As a parent, you play a tremendous role in the success of your child’s music education. Even if you have had no musical training yourself, don’t be daunted.  There are many things you can do to support your child’s learning.

  1. 1)MUSICAL EXPERIENCES - The Wonderful World Beyond the Piano Studio:

Expose your child to as wide a variety of musical experiences as possible.  Music is a language and is best learned like any other language - through immersion, listening, and practice!  Listening is a huge component of a good music education and cannot be emphasized enough.  Sharing musical experiences with your child also teaches them that music is an important part of your family culture, and as a result becomes more important to them as individuals.   Be sure to incorporate classical music as much as possible.  While children are exposed to a wide variety of popular music every day, many don’t hear classical music in their day-to-day lives. 

  1.    CONCERTS:

  1. Bullet   Toronto has a fantastic classical music scene.  Explore it with your child!  If you are

       looking for suggestions, I am always happy to recommend a concert.

  1. Bullet   The Toronto Symphony Orchestra has a wonderful Children’s Concert Program that i

       fun and engaging for younger students, and provides an excellent introduction to the

       ‘concert-going experience’.

  1. Bullet   When introducing your child to ‘adult’/full-length concerts, don’t be afraid to leave

       during the intermission.  This is not a waste of money!  It is better for your child to enjoy

       the concert (even if they don’t hear all three hours of it), than for them to be turned off

       the experience because it is too long for them to sit through.


  1. Bullet   Invest in a few classical music recordings.  (Again, I am always happy to make

       recommendations!) Play music during family dinners, when everybody is getting ready

       for school in the morning, in the car, etc.

  1. Bullet   There are many fantastic educational CDs designed to introduce students to various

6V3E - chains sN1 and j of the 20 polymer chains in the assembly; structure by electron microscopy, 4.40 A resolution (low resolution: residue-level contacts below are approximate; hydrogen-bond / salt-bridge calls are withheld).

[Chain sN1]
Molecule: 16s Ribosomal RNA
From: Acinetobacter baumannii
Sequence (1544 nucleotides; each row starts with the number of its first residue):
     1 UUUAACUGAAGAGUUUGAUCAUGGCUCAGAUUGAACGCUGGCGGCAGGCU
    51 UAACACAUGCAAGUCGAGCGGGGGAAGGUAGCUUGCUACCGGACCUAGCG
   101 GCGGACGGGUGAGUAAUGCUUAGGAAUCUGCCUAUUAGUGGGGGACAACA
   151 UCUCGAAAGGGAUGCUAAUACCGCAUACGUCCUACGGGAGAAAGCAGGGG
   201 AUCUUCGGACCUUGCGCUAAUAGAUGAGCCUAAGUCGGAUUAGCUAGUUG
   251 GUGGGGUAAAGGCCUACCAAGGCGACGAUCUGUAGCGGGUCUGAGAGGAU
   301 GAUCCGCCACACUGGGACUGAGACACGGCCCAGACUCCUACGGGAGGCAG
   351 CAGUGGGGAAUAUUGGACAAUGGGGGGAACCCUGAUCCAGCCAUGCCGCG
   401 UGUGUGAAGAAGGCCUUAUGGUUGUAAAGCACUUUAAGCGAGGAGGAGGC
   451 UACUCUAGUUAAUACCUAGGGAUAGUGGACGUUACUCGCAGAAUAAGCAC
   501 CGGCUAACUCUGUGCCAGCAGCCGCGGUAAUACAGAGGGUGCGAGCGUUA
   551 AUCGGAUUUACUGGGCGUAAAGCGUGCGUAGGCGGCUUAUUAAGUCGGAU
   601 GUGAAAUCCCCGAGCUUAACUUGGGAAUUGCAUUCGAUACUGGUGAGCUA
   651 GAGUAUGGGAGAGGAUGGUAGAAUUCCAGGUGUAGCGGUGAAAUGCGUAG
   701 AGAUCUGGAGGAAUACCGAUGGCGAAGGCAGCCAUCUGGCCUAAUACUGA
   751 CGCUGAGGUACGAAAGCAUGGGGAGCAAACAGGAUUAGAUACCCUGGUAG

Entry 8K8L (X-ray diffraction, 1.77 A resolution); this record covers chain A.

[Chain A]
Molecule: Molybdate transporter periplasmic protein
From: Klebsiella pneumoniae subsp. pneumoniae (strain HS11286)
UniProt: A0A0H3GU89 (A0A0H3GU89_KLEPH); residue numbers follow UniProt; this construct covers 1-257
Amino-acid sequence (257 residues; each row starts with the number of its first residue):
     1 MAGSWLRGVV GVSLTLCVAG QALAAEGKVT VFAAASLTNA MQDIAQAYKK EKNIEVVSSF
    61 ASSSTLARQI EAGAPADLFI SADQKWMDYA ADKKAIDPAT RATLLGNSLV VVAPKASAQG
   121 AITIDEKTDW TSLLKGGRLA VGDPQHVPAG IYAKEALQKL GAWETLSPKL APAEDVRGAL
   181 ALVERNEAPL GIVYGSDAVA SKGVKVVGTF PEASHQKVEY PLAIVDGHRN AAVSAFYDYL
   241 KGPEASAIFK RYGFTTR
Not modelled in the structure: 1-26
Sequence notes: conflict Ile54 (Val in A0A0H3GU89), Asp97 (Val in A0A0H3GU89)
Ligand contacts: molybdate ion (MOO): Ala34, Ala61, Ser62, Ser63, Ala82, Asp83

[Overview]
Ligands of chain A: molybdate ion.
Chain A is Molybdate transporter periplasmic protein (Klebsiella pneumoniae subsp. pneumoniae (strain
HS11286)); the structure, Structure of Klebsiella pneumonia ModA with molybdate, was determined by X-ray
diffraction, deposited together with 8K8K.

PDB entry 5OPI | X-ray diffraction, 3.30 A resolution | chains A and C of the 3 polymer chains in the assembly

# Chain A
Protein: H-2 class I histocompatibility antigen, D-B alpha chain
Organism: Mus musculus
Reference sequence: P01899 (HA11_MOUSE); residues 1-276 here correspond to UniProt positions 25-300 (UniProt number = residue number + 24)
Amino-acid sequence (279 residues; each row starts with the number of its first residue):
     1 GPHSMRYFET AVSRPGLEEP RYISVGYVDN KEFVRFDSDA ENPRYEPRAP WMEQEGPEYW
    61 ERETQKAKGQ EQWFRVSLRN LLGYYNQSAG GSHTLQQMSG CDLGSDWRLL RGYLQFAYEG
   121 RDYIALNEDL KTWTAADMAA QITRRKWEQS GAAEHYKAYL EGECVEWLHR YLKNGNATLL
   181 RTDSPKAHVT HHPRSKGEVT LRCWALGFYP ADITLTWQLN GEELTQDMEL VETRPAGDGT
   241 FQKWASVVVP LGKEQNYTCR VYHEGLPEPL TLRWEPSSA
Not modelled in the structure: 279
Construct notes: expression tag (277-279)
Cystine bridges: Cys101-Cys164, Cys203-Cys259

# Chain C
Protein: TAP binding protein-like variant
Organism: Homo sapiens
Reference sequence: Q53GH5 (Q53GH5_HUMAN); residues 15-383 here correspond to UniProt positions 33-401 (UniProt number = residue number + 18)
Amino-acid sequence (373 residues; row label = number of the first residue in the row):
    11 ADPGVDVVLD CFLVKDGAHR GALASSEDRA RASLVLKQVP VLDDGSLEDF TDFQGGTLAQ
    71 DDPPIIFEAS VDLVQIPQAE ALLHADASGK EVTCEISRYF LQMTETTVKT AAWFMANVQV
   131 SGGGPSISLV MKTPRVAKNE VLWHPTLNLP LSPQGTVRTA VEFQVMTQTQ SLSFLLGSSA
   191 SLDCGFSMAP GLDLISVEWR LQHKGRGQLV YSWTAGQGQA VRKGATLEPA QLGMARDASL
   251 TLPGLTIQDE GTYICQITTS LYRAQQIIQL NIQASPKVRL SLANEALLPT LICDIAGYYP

elements of classical music (from the instruments of the orchestra, to famous works and

       famous composers).  These can be fun to listen to on long car rides, or before bed.  For a

       list, just ask!

  1.    DVDs:

  1. Bullet   There are also many educational DVDs designed to introduce students to various

       elements of classical music (from the instruments of the orchestra, to famous works and

       famous composers).

  1.    RADIO:

  1. Bullet   Tune your car radio to a classical station.


  1.    DANCE:

  1. Bullet   Dance performances are almost always accompanied by music.  And musicians can

        learn a lot from watching dancers.

  1. Bullet   Dance is a visual expression/interpretation of the qualities of music.  Visual learners

        will benefit greatly from watching dancers.


There are many sites online that offer fun and engaging games to help students consolidate their understanding of new musical concepts.  A particularly good site is:  (This site is not entirely free.  There are a few free games, but it is also worth signing up).


        Many parents find that once the novelty of piano lessons has worn off, practicing between lessons can

        become a struggle.  Motivating a student to practice is in large part the job of the piano teacher, but

        parental support at home is critical, especially with younger children. (Remember that as a teacher, I

        only see your child for a maximum of 1 hr. every week). 

Here are some ideas parents have found helpful:

  1. Bullet    Set up a practice routine in which your child practices at the same time every day. 

  2. Bullet    Provide an egg timer on the piano, so that students can measure their practice time independently,

           and know when they are finished without having to ask you every five minutes.

  1. Bullet   Read over practice instructions with your child at the beginning of each practice session, so that

           they are clear on what they are supposed to be doing.

  1. Bullet    Read over practice instructions again with your child at the end of each practice session.  Ask them

           to evaluate what they accomplished.  (As tempting as it may be, be careful not to fall into the trap

           of evaluating their practice session for them).

  1. Bullet    Have each practice session culminate in a fun family performance for whoever is available to listen.

  2. Bullet    Sticker charts can be a fun way to track regular practicing.

  3. Bullet    If your child is struggling with the length of each practice session, try breaking it up.  Fifteen minutes

           in the morning and fifteen minutes after school can fly by!

  1. 4) EXPLORING MUSIC HISTORY with your child:

The more students understand about the music they are playing the better!  Basic information about composers lives and the time periods during which their music was written, will help students appreciate and interpret their music more successfully.  Again, teaching students about music history is primarily the job of the piano teacher, but the more interest you can cultivate in your child, the more successful these efforts will be.

       •   There is a delightful range of ‘child-friendly’ materials available in the following formats:

  1. Bullet   Books

  2. Bullet   DVDs

  3. Bullet   CDs

  4. Bullet   Educational Children’s Concerts

© Veronika Davy 2010, all rights reserved.